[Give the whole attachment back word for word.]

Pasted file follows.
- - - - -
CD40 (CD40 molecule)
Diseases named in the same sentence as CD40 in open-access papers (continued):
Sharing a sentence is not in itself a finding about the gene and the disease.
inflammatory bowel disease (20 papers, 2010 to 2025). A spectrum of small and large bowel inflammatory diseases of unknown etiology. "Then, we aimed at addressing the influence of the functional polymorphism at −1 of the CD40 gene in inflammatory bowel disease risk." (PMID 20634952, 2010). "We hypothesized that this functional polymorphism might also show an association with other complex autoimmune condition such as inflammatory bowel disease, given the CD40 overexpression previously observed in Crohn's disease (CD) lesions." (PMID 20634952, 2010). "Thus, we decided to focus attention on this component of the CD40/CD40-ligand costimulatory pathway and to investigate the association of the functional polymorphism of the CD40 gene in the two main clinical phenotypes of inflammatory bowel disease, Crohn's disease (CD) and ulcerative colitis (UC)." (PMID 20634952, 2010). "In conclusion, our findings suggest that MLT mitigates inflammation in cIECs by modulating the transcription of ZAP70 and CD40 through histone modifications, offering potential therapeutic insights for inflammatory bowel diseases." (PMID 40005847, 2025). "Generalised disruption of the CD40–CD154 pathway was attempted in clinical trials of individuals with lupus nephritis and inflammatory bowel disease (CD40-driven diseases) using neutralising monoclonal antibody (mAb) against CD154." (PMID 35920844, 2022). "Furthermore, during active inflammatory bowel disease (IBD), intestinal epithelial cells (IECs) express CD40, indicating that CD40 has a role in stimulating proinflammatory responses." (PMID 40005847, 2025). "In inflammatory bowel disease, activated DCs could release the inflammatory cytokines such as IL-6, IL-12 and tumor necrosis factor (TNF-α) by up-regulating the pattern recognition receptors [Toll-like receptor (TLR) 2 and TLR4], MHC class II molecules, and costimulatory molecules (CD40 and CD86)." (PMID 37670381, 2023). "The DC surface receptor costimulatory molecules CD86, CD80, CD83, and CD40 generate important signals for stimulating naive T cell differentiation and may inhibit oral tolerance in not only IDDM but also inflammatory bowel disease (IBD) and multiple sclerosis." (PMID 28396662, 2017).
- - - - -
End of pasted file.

CD40 (CD40 molecule)
Diseases named in the same sentence as CD40 in open-access papers (continued):
Sharing a sentence is not in itself a finding about the gene and the disease.
inflammatory bowel disease (20 papers, 2010 to 2025). A spectrum of small and large bowel inflammatory diseases of unknown etiology. "Then, we aimed at addressing the influence of the functional polymorphism at −1 of the CD40 gene in inflammatory bowel disease risk." (PMID 20634952, 2010). "We hypothesized that this functional polymorphism might also show an association with other complex autoimmune condition such as inflammatory bowel disease, given the CD40 overexpression previously observed in Crohn's disease (CD) lesions." (PMID 20634952, 2010). "Thus, we decided to focus attention on this component of the CD40/CD40-ligand costimulatory pathway and to investigate the association of the functional polymorphism of the CD40 gene in the two main clinical phenotypes of inflammatory bowel disease, Crohn's disease (CD) and ulcerative colitis (UC)." (PMID 20634952, 2010). "In conclusion, our findings suggest that MLT mitigates inflammation in cIECs by modulating the transcription of ZAP70 and CD40 through histone modifications, offering potential therapeutic insights for inflammatory bowel diseases." (PMID 40005847, 2025). "Generalised disruption of the CD40–CD154 pathway was attempted in clinical trials of individuals with lupus nephritis and inflammatory bowel disease (CD40-driven diseases) using neutralising monoclonal antibody (mAb) against CD154." (PMID 35920844, 2022). "Furthermore, during active inflammatory bowel disease (IBD), intestinal epithelial cells (IECs) express CD40, indicating that CD40 has a role in stimulating proinflammatory responses." (PMID 40005847, 2025). "In inflammatory bowel disease, activated DCs could release the inflammatory cytokines such as IL-6, IL-12 and tumor necrosis factor (TNF-α) by up-regulating the pattern recognition receptors [Toll-like receptor (TLR) 2 and TLR4], MHC class II molecules, and costimulatory molecules (CD40 and CD86)." (PMID 37670381, 2023). "The DC surface receptor costimulatory molecules CD86, CD80, CD83, and CD40 generate important signals for stimulating naive T cell differentiation and may inhibit oral tolerance in not only IDDM but also inflammatory bowel disease (IBD) and multiple sclerosis." (PMID 28396662, 2017).